A recommendation by a state historian means Waterford will have to wait until November 16th before it can acquire money to knock down Cohanzie School, and then if it does knock down the building, it must build an exhibit honoring the school’s history.
In March, Waterford acquired to knock down Cohanzie School and remediate the land. In June, Municipal Historian and Town Clerk Robert Nye had Cohanzie School put on the state’s historical register, meaning the state now considers knocking down the building a “significant environmental impact.”
To offset that impact, Deputy State Historic Preservation Officer Dan Forrest is asking Waterford to wait until November 16 to allow for a “feasible development proposal to be submitted to the Town that would preserve the primary historic features of the original 1924 building,” according to a letter Forrest wrote. After that date, if no such application is submitted, Forrest asked the town prepare a “state-level photographic and narrative documentation of the Cohanzie School” and build an “interpretive exhibit on the historic transition from one-room school house to consolidated district schools in Waterford.”
Cohanzie School has sat vacant in Waterford since 2008, when it was closed after the town moved the building’s students to the new and consolidated Quaker Hill Elementary School. It remains a small burden to taxpayers, as there are still some costs for some basic maintenance of the building.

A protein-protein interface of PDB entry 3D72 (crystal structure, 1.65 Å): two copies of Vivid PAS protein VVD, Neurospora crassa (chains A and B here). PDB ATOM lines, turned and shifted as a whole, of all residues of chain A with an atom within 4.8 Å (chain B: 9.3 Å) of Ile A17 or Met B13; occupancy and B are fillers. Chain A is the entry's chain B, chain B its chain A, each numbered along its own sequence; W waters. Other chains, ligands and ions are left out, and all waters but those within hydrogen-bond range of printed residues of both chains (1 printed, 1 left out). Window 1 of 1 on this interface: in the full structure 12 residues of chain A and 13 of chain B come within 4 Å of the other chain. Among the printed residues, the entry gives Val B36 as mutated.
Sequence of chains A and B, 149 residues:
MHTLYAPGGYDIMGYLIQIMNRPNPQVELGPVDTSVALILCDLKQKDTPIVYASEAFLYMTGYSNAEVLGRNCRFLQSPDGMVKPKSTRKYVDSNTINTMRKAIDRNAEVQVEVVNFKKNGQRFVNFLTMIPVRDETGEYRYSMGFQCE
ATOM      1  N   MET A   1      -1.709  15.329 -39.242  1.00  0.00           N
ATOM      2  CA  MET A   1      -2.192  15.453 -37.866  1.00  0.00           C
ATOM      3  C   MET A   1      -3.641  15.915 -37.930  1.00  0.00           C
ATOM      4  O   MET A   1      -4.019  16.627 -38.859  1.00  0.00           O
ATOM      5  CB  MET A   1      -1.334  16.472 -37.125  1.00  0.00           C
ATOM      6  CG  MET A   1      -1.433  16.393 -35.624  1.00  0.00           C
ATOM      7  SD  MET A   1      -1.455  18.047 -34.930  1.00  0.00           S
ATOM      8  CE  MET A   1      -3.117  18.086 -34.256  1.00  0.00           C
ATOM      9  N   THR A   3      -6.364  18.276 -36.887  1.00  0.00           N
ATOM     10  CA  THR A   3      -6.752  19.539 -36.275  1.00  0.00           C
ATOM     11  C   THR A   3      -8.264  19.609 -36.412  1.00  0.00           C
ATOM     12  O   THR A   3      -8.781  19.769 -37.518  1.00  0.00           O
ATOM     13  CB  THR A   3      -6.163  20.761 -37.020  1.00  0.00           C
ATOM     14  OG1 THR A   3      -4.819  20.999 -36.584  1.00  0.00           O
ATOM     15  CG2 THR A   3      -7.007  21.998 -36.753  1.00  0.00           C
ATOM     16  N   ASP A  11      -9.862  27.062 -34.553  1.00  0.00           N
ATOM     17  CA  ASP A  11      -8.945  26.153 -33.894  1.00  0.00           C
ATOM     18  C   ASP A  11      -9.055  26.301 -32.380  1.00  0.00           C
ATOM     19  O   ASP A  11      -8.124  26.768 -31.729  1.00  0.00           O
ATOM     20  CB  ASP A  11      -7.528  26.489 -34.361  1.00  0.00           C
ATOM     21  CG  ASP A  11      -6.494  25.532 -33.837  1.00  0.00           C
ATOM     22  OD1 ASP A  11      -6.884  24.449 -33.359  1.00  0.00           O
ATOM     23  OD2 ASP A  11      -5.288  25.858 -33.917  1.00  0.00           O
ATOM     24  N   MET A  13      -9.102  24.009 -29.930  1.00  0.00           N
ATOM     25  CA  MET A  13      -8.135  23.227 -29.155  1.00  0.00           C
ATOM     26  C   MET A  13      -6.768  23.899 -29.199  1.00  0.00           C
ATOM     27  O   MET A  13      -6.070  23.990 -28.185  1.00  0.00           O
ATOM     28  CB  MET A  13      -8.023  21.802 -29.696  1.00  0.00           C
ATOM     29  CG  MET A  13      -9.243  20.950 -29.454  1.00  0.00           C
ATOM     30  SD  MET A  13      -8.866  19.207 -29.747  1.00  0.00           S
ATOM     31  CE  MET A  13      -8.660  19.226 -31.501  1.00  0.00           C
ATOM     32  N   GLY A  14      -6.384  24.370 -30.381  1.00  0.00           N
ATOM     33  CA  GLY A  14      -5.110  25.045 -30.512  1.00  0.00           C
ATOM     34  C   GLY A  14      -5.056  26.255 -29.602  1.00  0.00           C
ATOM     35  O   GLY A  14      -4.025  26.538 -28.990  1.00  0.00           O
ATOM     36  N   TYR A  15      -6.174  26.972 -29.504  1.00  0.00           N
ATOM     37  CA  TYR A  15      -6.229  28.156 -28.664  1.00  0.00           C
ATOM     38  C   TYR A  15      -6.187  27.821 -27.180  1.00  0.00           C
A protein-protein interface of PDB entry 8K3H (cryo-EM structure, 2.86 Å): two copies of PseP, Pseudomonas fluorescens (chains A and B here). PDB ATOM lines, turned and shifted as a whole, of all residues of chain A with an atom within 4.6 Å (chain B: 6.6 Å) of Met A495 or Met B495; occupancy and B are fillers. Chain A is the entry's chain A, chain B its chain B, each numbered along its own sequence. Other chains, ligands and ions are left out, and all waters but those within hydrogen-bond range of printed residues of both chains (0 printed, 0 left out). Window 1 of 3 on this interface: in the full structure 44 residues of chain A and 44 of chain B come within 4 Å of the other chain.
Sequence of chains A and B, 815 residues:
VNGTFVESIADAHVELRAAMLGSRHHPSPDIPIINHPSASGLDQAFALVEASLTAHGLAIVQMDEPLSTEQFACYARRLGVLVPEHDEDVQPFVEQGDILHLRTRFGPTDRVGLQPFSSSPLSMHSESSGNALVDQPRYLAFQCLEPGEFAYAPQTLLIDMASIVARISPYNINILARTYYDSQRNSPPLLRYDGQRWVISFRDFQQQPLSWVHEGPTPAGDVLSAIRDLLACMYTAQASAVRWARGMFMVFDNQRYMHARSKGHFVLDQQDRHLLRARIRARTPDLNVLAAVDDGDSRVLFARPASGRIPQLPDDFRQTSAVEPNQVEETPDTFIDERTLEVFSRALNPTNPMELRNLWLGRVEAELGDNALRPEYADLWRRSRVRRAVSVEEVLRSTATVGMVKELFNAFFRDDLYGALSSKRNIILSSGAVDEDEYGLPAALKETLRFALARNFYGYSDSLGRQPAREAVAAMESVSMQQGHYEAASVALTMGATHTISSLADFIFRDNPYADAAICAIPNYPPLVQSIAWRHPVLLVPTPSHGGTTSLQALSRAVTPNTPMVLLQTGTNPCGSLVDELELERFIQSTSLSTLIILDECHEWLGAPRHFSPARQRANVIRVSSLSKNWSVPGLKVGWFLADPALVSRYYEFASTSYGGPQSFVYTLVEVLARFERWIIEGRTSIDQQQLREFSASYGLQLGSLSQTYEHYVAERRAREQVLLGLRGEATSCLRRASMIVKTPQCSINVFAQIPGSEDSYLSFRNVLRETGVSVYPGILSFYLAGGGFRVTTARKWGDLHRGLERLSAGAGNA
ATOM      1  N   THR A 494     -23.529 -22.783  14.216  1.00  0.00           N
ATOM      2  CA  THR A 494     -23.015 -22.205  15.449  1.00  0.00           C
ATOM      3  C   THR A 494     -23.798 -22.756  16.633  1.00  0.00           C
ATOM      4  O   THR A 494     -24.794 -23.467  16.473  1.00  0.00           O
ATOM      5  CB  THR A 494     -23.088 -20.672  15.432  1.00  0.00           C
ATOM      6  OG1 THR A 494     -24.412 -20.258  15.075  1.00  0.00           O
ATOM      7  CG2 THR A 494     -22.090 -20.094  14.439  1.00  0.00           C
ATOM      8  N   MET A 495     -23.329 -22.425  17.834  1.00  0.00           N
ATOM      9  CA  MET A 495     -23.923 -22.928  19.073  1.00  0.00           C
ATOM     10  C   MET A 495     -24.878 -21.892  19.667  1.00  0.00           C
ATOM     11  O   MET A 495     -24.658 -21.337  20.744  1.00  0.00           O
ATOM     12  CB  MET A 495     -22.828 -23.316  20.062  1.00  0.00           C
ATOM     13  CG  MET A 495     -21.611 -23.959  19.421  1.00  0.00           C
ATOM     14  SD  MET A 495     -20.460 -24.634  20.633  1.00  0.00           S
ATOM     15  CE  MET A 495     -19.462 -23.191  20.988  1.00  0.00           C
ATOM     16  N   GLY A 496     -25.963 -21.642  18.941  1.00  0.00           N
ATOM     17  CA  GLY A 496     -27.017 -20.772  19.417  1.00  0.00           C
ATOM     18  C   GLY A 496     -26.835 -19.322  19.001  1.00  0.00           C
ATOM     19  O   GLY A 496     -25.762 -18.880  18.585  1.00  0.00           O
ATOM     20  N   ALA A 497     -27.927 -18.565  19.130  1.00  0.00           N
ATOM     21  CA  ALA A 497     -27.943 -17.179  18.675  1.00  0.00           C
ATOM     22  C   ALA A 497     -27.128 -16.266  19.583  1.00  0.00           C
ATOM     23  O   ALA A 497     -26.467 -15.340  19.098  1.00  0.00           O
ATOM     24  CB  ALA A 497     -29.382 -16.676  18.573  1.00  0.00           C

Details, Town Reaction
Waterford received the grant from the Department of Economic and Community Development. After Nye had the building put on the state’s historic register in June – much to the chagrin of First Selectman Dan Steward and Planning Director Tom Wagner – the Connecticut Historic Preservation Office came in with the aforementioned solution to remediate the “significant environmental impact” of knocking down the building.
Steward said the ruling was fair, and the town would try to use either money from the grant or some town funds to build the exhibit. He suggested Nye, the Waterford Historical Society or the Waterford Historic Properties Commission could overtake the project of building the historic exhibit.
Steward said he hopes to have the building knocked down and the land remediated by the spring of 2013, but said that could change. After that, the town would look to sell the vacant lot to somebody to turn it into low-impact housing or a mixed-use development of low-impact housing and low-impact retail outlets, like accountants or doctor's offices.